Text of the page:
By Turna Ray
23andMe and Genentech are conducting research to uncover the genomic underpinnings of Alzheimer's disease with the hopes of incorporating their findings in the development of a preventative drug.
The two companies have "teamed up to find out how genetics might protect against Alzheimer's disease," 23andMe states in an informational release targeted to customers who may be eligible to participate in this study. "This research could lead to new scientific knowledge or possibly a drug that could prevent or slow [the] disease."
The partners are not discussing the specific terms of their collaboration. "Genentech and 23andMe are working together on the genetics of Alzheimer's disease," a Genentech spokesperson told PGx Reporter. "Beyond that, we are not releasing any details of the study at this time."
Genentech and 23andMe's relationship began when the company launched in 2007. At that time, 23andMe received funding from Genentech, Google, and several VC firms.
There are plenty of critics of the DTC genomics business model, but over the years biopharmaceutical firms and regulatory agencies have often remarked that the genomic and phenotypic datasets housed at companies such as 23andMe could facilitate studies for therapeutic development or help monitor genetically driven adverse reactions to drugs. The 23andMe/Genentech collaboration marks the first publicly known partnership between a consumer genomics firm and a drug developer along these lines.
23andMe has been e-mailing potential study participants to inform of the study and requesting an additional saliva sample if they meet eligibility criteria. In order to participate in this research, individuals must be 75, speak English, and not suffer from memory loss or cognitive impairment. Selected participants must answer questions through a telephone interview, and also have a family member or friend answer questions about their memory.
Study participants will receive $50 once they submit a DNA sample, another $50 after a friend or family member is interviewed, and a free upgrade to the company's latest chip, dubbed V3, if they are not already on it. Study participants can choose whether they wish to know their status for the APOE4 allele, which in previous studies has been linked to increased risk of Alzheimer's disease in carriers.
23andMe in April began reporting APOE genotypes associated with Alzheimer's disease risk to customers who wished to learn this information. In order for customers to get access to this information, they have to acknowledge they understand the limitations of learning their genetic risk for Alzheimer's. This new report is only available to customers who have had their samples analyzed on Illumina's HumanHap 550v3 chip, to which 23andMe upgraded in November (PGx Reporter 04/20/2011).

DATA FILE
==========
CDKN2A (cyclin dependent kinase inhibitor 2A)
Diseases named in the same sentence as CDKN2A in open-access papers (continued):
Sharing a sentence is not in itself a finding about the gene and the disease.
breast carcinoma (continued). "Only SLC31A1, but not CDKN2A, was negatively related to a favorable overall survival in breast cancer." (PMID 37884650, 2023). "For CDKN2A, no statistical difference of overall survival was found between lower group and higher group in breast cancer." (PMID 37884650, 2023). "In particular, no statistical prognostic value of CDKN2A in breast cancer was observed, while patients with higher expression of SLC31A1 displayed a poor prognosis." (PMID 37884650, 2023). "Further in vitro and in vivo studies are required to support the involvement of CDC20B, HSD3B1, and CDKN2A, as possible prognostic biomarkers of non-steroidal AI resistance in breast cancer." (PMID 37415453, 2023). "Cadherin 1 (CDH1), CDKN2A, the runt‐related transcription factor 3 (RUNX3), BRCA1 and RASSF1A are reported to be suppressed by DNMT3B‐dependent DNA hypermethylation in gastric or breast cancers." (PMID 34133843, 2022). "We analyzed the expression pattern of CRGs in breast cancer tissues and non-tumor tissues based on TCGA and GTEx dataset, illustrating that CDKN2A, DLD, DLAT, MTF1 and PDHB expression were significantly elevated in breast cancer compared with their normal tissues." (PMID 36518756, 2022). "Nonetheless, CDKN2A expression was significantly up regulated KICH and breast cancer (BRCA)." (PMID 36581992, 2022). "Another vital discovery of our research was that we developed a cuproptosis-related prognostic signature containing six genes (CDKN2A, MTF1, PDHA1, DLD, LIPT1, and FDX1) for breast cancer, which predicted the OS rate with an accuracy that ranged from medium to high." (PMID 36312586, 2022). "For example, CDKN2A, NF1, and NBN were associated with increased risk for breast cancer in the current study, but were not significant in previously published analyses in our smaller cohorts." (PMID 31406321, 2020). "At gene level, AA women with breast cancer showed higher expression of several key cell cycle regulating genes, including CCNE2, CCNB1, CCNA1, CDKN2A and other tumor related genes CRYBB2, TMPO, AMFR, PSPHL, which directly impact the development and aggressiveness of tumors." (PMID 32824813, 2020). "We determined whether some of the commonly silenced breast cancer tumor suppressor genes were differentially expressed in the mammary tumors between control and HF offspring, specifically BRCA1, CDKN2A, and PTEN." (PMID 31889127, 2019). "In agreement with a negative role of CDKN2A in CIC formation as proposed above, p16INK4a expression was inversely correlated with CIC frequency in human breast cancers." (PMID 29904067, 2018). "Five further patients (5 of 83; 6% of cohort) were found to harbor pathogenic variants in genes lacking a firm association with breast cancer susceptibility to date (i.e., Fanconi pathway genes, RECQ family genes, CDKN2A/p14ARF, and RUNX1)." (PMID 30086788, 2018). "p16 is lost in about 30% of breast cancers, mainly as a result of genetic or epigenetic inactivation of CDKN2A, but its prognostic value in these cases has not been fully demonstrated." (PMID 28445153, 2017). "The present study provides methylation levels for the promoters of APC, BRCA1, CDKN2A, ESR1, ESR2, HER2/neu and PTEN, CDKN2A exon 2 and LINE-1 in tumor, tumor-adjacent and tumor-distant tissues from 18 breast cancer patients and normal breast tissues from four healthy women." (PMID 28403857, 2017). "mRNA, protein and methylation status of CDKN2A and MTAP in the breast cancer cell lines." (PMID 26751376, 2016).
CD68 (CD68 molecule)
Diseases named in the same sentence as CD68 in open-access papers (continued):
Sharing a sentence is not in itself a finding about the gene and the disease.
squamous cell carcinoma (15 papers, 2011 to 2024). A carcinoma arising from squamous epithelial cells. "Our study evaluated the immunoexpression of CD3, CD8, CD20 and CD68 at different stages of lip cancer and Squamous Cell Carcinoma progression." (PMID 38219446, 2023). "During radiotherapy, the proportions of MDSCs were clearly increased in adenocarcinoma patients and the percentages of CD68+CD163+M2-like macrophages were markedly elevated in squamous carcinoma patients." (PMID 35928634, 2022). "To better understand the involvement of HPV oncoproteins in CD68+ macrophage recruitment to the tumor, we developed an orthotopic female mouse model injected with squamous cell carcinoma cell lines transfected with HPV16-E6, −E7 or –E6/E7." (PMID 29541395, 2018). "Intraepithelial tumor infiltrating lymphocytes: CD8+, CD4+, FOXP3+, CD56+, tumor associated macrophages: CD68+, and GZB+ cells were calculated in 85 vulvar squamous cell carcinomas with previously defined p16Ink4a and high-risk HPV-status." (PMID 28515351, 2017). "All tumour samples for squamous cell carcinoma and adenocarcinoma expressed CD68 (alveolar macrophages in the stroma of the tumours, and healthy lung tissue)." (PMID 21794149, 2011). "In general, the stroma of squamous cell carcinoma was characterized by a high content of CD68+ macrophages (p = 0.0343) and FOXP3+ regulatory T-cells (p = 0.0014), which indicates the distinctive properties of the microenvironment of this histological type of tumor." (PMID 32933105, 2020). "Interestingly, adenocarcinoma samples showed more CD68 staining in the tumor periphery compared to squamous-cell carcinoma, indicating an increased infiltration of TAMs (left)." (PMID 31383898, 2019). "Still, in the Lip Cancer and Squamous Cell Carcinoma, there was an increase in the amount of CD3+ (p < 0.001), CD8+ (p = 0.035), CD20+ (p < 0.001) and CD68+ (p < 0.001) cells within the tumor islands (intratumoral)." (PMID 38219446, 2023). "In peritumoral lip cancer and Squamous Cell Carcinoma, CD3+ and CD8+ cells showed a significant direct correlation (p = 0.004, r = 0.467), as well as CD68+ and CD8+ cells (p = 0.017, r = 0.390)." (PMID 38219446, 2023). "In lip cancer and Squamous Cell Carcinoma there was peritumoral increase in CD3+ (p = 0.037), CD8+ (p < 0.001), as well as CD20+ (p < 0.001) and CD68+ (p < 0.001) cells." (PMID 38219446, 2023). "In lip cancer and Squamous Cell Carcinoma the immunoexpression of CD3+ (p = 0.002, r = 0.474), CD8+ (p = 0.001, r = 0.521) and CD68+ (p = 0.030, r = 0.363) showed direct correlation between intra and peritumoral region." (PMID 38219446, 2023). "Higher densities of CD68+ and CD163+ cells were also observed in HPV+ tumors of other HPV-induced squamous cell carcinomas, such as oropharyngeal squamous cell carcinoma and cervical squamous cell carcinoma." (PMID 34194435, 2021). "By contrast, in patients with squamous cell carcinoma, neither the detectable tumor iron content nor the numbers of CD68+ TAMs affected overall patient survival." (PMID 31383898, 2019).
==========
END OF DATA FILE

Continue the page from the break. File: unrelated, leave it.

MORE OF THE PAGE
The consumer genomics firm last year received institutional review board approval for genomic studies that it conducts using customer data. An IRB is an independent panel that ensures that human subjects are protected according to federal guidelines.
With IRB approval, 23andMe gave customers more say in how their genomic data are used for research purposes. Customers can explicitly give consent to submit their de-identified genomic data for research, but if individuals wish to not participate in 23andMe's studies, they will still have access to their genomic information. Customers who do not initially decide to participate in research can give consent later on if they change their minds.
The company last week published the first study culled from its customer base since gaining IRB approval — a genome-wide association study of Parkinson's disease that it conducted with more than 3,400 cases and 29,000 controls in its database. The study, published in PLoS Genetics, identified two novel associations with Parkinson’s and replicated 20 previously identified genetic associations with the disease.
Although 23andMe could use Alzheimer's-related genomic data from customers who have already consented to participate in its research, informing all potential participants of the Genentech study will likely enlist participants who had not originally agreed to submit their data for research.
According to Genentech's pipeline, the firm is currently studying an agent called Anti-Abeta, or MABT5102A, in Phase II studies for Alzheimer's disease. The monoclonal antibody is said to bind to beta amyloid, which is found in the plaque deposits found in the brains of Alzheimer's patients. Researchers believe that beta amyloid plays a critical role in the development of the disease. Genentech is developing Anti-Abeta with the biopharmaceutical company AC Immune.
Clinicaltrials.gov lists Genentech as currently recruiting patients between ages 50 and 80 years old for a study evaluating the efficacy and safety of Anti-Abeta. The primary endpoint of the study is improvement in cognitive function and in dementia rating at 73 weeks from baseline. The description of the study does not discuss genomic analysis.
Outside of the 23andMe/Genentech collaboration, there are other efforts ongoing to advance Alzheimer's prevention drugs in patients who are predicted to be at high risk of getting the disease. For example, researchers led by Allen Roses, director of Duke University's Dean Drug Discovery Institute and CEO at Zinfandel Pharmaceuticals, are currently investigating whether Takeda Pharmaceutical's diabetes drug Actos can delay Alzheimer's onset in people with a high risk of the disease based on age and genetic factors (PGx Reporter 01/12/2011).
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